KEY LAWS TO KNOW ABOUT FREE SPEECH IN THE U.S.
Freedom of speech and expression is generally protected by the 1st amendment in the
U.S. Constitution. But the 1st amendment doesn’t protect ALL speech or expression and it only prevents the government from restricting speech. Non-government people or companies, such as employers, generally are allowed to restrict your speech in certain ways.
What type of speech does the 1st amendment protect?
The government generally may NOT restrict your right to:
- Protest or make political speech, except that it may require you to get a permit to assemble a group of people, or restrict noise levels, or prevent you from trespassing on private property, and impose other similar restrictions.
- Burn or otherwise damage or destroy the American flag1See Texas v Johnson (1989)
- Decide not to speak or express oneself; for example, you have the right to refuse to salute the flag.2see West Virginia Board of Education v. Barnette, 319 U.S. 624 (1943) However, in certain circumstances the government may compel you to speak (see compelled speech below)
- Express political messages on a school campus3see Tinker v. Des Moines, 393 U.S. 503 (1969)
- Use offensive language to convey a political message4see Cohen v. California, 403 U.S. 15 (1971)
What types of speech are NOT protected by the 1st amendment?
The government may restrict your right to:
- Yell “fire” in a crowded theater, or other speech that incites imminent lawless action.5Schenck v. U.S.
- Make “true” threats of violence against another person, where the speaker actually intends to carry out the threat.6See Watts v. United States, Virginia v. Black
- Make “obscene” expression; this is a very high standard, and very few things are obscene enough to be prohibited.7see Miller case
- Create, view, or possess child pornography8see See New York v. Ferber
- As a student, make an obscene speech at a school-sponsored event.9see Bethel School District #43 v. Fraser, 478 U.S. 675 (1986)
- Burn draft cards as an anti-war protest.10United States v. O’Brien, 391 U.S. 367 (1968)
- Publish false advertising of a product or service, and in general the government can regulate “commercial” or business-related speech more strictly than non-commercial speech.
- Publish or say false things that harm a person’s reputation. This is called “defamation,” which can be either spoken (called slander) or written (called libel). If you say or write true things about someone, that person cannot sued you for defamation. If you say or write false things about someone and that someone is a “public figure,” the public figure can only sue you for defamation if you knew information was false and intended to harm that person’s reputation.11NYT v Sullivan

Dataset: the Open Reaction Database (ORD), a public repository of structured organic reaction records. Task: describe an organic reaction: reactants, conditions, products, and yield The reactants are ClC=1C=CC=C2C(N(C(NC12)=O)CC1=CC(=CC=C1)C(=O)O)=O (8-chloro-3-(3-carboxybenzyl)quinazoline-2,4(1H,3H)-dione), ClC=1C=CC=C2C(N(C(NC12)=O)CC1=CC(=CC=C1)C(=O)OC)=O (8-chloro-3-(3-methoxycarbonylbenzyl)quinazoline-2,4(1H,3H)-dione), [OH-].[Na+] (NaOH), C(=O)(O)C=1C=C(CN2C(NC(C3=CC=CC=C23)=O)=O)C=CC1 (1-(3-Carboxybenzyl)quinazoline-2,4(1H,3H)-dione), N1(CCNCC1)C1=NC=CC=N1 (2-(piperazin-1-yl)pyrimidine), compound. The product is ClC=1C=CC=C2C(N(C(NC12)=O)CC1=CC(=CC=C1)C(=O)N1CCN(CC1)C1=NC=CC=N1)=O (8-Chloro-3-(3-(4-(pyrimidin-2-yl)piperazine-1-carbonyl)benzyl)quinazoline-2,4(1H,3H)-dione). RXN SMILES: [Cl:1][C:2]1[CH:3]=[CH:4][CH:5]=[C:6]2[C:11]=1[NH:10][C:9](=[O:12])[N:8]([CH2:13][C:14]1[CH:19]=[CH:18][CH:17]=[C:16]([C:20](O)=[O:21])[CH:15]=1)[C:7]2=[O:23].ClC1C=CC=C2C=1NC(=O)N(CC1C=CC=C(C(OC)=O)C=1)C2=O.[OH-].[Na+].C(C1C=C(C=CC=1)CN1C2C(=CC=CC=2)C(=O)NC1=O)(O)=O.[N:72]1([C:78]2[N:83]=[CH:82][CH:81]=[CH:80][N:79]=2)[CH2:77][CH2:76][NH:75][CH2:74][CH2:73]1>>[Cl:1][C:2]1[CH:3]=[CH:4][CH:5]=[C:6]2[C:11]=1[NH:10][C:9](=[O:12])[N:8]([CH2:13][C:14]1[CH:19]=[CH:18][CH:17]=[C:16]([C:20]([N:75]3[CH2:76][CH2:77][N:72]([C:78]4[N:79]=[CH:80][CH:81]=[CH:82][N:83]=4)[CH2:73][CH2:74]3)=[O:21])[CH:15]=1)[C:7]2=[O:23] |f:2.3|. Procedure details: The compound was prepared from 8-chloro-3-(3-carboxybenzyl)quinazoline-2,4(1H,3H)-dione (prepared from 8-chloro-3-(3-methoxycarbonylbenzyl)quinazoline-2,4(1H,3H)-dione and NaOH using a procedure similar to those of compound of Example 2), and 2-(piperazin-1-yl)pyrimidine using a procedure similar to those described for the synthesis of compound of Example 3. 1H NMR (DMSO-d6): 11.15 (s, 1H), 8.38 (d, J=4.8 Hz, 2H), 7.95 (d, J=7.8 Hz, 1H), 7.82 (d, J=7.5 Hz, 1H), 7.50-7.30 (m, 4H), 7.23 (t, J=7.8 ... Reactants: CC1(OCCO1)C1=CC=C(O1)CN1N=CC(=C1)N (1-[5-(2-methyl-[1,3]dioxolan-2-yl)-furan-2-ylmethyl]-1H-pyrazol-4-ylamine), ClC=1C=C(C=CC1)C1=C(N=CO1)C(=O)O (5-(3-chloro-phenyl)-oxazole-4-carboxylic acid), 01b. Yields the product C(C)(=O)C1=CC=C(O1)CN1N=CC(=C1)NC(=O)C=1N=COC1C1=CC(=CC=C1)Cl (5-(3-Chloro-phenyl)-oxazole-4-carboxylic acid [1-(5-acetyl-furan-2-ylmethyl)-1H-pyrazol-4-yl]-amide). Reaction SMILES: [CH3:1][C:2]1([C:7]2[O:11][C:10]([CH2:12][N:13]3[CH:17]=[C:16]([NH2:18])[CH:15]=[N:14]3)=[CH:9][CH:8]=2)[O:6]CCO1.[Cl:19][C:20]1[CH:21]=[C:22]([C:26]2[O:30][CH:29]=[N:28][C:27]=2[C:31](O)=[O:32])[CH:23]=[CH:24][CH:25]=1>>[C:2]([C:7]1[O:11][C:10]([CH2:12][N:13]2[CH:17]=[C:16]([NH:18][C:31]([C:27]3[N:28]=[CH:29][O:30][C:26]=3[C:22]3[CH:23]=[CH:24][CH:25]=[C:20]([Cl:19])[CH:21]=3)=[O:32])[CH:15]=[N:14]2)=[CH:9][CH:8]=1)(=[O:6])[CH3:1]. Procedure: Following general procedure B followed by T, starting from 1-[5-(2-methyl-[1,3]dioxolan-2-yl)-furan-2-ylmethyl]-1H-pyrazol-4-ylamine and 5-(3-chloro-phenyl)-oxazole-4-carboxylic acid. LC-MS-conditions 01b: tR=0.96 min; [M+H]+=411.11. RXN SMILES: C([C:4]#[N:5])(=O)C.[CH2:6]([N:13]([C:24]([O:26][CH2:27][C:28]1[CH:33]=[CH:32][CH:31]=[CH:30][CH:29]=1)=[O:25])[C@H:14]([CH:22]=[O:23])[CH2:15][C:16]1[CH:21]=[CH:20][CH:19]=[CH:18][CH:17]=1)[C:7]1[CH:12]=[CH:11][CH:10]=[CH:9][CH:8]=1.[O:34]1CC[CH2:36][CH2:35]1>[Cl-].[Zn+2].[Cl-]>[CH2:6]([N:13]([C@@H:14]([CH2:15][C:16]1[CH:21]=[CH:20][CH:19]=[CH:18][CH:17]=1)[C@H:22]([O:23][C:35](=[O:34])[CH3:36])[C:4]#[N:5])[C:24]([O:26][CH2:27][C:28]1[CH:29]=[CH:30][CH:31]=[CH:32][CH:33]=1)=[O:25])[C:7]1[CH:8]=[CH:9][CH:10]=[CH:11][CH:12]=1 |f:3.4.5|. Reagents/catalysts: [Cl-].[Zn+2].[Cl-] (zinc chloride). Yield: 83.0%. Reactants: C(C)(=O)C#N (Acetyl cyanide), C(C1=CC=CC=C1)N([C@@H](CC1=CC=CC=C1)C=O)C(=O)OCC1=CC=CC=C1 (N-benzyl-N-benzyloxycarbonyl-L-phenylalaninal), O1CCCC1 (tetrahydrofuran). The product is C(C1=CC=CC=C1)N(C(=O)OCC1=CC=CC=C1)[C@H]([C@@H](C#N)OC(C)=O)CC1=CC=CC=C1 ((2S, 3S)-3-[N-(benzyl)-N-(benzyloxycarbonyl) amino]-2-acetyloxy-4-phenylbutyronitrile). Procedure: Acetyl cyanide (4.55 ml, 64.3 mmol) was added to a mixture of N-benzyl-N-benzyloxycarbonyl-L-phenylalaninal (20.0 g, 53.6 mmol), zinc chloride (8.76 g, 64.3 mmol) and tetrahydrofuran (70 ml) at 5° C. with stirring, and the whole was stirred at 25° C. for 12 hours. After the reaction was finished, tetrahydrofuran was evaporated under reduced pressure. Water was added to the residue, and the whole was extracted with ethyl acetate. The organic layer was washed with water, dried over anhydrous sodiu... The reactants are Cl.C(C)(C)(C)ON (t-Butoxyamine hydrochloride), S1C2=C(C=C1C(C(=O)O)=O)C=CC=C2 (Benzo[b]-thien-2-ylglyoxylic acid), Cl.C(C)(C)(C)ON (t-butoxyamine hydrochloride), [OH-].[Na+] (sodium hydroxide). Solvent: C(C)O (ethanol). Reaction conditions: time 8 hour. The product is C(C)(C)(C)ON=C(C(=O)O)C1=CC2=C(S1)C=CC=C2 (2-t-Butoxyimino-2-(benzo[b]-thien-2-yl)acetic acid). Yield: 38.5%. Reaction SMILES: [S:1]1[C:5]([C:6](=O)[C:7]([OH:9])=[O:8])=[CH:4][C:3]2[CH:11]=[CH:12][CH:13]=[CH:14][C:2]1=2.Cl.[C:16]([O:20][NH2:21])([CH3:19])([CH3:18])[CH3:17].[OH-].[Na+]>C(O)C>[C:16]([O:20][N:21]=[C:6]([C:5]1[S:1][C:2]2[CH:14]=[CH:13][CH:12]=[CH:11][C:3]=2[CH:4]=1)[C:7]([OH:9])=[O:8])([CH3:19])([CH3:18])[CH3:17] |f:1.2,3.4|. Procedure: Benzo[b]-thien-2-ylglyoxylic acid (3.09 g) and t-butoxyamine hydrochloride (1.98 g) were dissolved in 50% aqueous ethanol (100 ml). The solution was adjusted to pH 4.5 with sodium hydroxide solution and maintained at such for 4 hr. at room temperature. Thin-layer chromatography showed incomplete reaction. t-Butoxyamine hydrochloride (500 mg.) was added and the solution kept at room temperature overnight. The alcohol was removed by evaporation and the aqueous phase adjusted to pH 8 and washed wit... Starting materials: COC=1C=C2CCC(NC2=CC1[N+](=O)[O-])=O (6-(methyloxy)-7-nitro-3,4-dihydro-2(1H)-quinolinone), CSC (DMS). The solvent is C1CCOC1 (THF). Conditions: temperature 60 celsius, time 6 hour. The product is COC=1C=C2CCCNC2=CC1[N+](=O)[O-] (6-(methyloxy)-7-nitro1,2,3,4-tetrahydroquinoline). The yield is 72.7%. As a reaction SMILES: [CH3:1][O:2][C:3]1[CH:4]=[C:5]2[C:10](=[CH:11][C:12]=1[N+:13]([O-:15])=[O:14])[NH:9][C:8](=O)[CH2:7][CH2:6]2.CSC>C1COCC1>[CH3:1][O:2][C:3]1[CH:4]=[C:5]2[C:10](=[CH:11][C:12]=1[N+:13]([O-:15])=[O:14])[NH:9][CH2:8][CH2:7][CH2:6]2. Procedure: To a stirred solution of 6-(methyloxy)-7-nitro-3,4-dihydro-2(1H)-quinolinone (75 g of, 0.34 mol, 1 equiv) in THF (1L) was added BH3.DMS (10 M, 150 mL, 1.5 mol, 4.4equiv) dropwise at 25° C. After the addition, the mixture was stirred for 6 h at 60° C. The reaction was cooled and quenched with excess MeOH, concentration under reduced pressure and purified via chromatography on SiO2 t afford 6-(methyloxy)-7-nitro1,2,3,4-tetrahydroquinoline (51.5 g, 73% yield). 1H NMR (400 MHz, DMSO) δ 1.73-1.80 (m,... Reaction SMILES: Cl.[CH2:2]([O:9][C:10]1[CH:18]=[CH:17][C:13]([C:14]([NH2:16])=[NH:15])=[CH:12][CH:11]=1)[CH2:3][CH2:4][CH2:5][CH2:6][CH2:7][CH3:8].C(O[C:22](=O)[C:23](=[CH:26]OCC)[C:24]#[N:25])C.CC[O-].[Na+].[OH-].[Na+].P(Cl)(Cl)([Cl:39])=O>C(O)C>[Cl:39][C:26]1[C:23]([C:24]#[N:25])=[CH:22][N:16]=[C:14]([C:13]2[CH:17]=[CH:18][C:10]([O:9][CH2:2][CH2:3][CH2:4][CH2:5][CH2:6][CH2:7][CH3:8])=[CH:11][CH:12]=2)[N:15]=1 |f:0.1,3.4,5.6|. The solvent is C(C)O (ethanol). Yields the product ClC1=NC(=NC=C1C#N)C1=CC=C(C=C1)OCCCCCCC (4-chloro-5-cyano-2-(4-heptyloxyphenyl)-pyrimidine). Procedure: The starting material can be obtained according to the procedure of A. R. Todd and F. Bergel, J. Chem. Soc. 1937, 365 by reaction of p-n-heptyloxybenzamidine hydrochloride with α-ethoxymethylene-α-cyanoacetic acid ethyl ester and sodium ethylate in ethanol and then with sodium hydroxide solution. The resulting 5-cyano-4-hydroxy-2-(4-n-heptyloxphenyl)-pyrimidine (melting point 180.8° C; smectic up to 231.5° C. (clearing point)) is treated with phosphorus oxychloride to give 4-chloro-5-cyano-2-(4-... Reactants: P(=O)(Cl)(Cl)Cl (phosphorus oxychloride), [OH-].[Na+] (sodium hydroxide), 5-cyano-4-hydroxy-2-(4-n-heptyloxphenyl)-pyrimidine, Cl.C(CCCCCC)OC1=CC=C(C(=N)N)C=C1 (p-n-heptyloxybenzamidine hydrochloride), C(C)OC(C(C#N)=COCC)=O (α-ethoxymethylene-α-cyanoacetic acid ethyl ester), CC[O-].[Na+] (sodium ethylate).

- Publish or say things that violate a person’s privacy rights.
- Publish work that is protected by copyright.
When can the government force me to speak about something? (compelled speech)
If the government issues a “subpoena” for you to testify about something, you may be legally required to do so. However, you may be able to “plead the 5th” (5th amendment right to remain silent if you believe answering may implicate you in a crime). “Pleading the 5th” can protect you against having to provide such information even outside a court.12Miranda v Arizona
Journalists: You may be entitled to “journalist’s privilege” so that you wouldn’t need to reveal your sources to the government. This is generally based on whether your state has a “shield law.”
References [ + ]
|1.||↑||See Texas v Johnson (1989)|
|2.||↑||see West Virginia Board of Education v. Barnette, 319 U.S. 624 (1943)|
|3.||↑||see Tinker v. Des Moines, 393 U.S. 503 (1969)|
|4.||↑||see Cohen v. California, 403 U.S. 15 (1971)|
|5.||↑||Schenck v. U.S.|
|6.||↑||See Watts v. United States, Virginia v. Black|
|7.||↑||see Miller case|
|8.||↑||see See New York v. Ferber|
|9.||↑||see Bethel School District #43 v. Fraser, 478 U.S. 675 (1986)|
|10.||↑||United States v. O’Brien, 391 U.S. 367 (1968)|
|11.||↑||NYT v Sullivan|
|12.||↑||Miranda v Arizona|